It was the third meeting of the top candidates Weber and Timmermans within ten days. And again they clearly distinguished themselves from each other.
It didn’t take long for the two men who want to succeed EU Commission President Jean-Claude Juncker to get fired up. Although the German Manfred Weber and the Dutchman Frans Timmermans are on friendly terms. But that didn’t stop the two, who are leading candidates in the European election campaign, from drawing a clear line during Thursday night’s TV duel. Timmermans, the top man in the European Social Democrats, wants a CO2 tax. Weber, the top candidate of the conservative EPP party family, opposes them. "Why is there still no tax on kerosene??", Timmermans asked, drawing applause from the studio audience.
It was no coincidence that ZDF editor-in-chief Peter Frey and Ingrid Thurnher, editor-in-chief of ORF III, called up climate protection as one of the first topics during the question-and-answer session a good week before the European election. Climate protection is currently more important to voters in this country than migration and the aftermath of the euro crisis. So Timmermans and Weber worked through their differences on this issue for longer on Thursday. Timmermans sees a CO2 tax as "not a penalty," while Weber drew attention to the possible social consequences in the form of higher fuel and heating oil prices.
Timmermans against clear names on the Internet
The reform of copyright law, which the European Parliament approved in March, has attracted similar attention as climate protection. The fact that upload filters are likely to be used in the implementation of the reform brought thousands of young people onto the streets a few weeks ago. Nevertheless, even Timmermans did not want to condemn the use of the controversial technology. "Whether these upload filters are the way to go – I think they are," he said. Weber even took the controversial reform as an opportunity to make a crowd-pleasing announcement. If copyright reform really does lead to censorship on the Internet, "as president of the commission, I will present a revision of this directive."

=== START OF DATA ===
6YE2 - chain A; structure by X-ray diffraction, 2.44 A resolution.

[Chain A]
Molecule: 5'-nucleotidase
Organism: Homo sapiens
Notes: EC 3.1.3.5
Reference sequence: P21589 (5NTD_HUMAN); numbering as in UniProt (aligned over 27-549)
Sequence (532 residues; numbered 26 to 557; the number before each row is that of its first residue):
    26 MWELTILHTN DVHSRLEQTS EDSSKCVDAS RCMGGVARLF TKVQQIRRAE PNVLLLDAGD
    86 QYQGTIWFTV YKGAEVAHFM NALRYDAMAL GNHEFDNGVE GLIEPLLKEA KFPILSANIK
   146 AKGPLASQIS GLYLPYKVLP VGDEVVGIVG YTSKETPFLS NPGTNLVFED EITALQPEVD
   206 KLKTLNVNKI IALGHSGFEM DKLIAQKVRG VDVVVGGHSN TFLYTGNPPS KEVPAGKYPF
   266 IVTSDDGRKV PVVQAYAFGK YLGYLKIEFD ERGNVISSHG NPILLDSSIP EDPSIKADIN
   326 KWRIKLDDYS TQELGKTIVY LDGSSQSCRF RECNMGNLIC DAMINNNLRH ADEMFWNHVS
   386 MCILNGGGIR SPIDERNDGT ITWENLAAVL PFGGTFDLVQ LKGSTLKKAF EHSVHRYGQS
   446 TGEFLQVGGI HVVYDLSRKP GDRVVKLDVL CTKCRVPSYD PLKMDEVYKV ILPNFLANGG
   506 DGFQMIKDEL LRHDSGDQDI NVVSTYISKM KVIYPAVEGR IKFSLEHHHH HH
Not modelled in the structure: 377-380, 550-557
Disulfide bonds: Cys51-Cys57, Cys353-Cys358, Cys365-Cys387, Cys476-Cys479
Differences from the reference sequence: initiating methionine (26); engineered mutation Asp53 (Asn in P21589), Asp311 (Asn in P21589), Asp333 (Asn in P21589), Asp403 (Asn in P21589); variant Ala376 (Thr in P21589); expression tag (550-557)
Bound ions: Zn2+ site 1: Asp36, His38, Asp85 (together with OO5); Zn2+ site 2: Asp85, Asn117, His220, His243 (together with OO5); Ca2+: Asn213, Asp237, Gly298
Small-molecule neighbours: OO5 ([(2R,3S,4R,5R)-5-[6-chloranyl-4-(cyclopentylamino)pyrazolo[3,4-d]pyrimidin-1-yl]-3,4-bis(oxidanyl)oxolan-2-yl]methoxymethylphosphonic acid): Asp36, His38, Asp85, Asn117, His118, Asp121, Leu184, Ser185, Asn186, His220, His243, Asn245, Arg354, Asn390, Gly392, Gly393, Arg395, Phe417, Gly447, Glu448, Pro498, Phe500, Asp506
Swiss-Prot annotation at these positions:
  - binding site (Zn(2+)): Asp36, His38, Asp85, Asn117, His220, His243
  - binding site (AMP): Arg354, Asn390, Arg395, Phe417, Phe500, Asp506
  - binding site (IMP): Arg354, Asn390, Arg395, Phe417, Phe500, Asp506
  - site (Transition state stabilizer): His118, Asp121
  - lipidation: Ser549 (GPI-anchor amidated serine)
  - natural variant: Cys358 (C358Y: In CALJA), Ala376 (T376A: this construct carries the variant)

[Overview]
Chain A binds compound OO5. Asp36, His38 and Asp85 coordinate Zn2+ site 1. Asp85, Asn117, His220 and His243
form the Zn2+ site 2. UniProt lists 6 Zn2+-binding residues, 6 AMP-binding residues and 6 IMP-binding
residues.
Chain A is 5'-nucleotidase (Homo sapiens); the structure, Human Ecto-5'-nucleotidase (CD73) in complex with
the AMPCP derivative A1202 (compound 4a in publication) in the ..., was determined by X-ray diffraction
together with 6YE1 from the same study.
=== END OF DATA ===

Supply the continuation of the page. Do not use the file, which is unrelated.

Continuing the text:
However, the two candidates have different views when it comes to anonymity on the Internet. "Nope," Timmermans replied when asked if users on the Internet should give their real names in the future. Weber, on the other hand, argued that the network community needs to know "who is behind it".
Debate over the headscarf for elementary school-age girls
With their joint TV duel, ZDF and ORF established, at least on a small scale, what is otherwise always described as a "European public sphere". The neighboring country is currently fighting over a headscarf ban in elementary school, which the parliament in Vienna passed on Wednesday evening with the votes of the conservative oVP and the right-wing FPo. So it was up to ORF editor-in-chief Thurnher to ask the two candidates about their stance on the headscarf ban in Austrian elementary school. Timmermans showed a clear edge on this point. "This symbolic policy really hurts," he said, addressing the Viennese government led by Sebastian Kurz (oVP). Weber struggled a bit to come up with a response. He raised the question of "whether little girls should be forced from home" to wear headscarves. "I already think that the principles that make up our society apply to everyone who wants to live in Europe," he added.
Timmermans confronts Weber with Orban’s Fidesz party
Meanwhile, it is not even certain yet whether either of them will actually succeed Juncker. First of all, this is due to the fact that some heads of state and government, such as French President Emmanuel Macron, reject the top candidates. On the other hand, the majority in the future European Parliament, on which the election of Weber or Timmermans will depend, is anything but clear. Weber accused his opponent of trying to get elected by a disparate coalition ranging from the left to the FDP. "We all have this problem," Timmermans countered – pointing out that Weber’s EPP group in the European Parliament includes members of Hungary’s ruling Fidesz party. However, Hungary’s head of government, Viktor Orban, has already announced that he will no longer support Weber’s top candidate.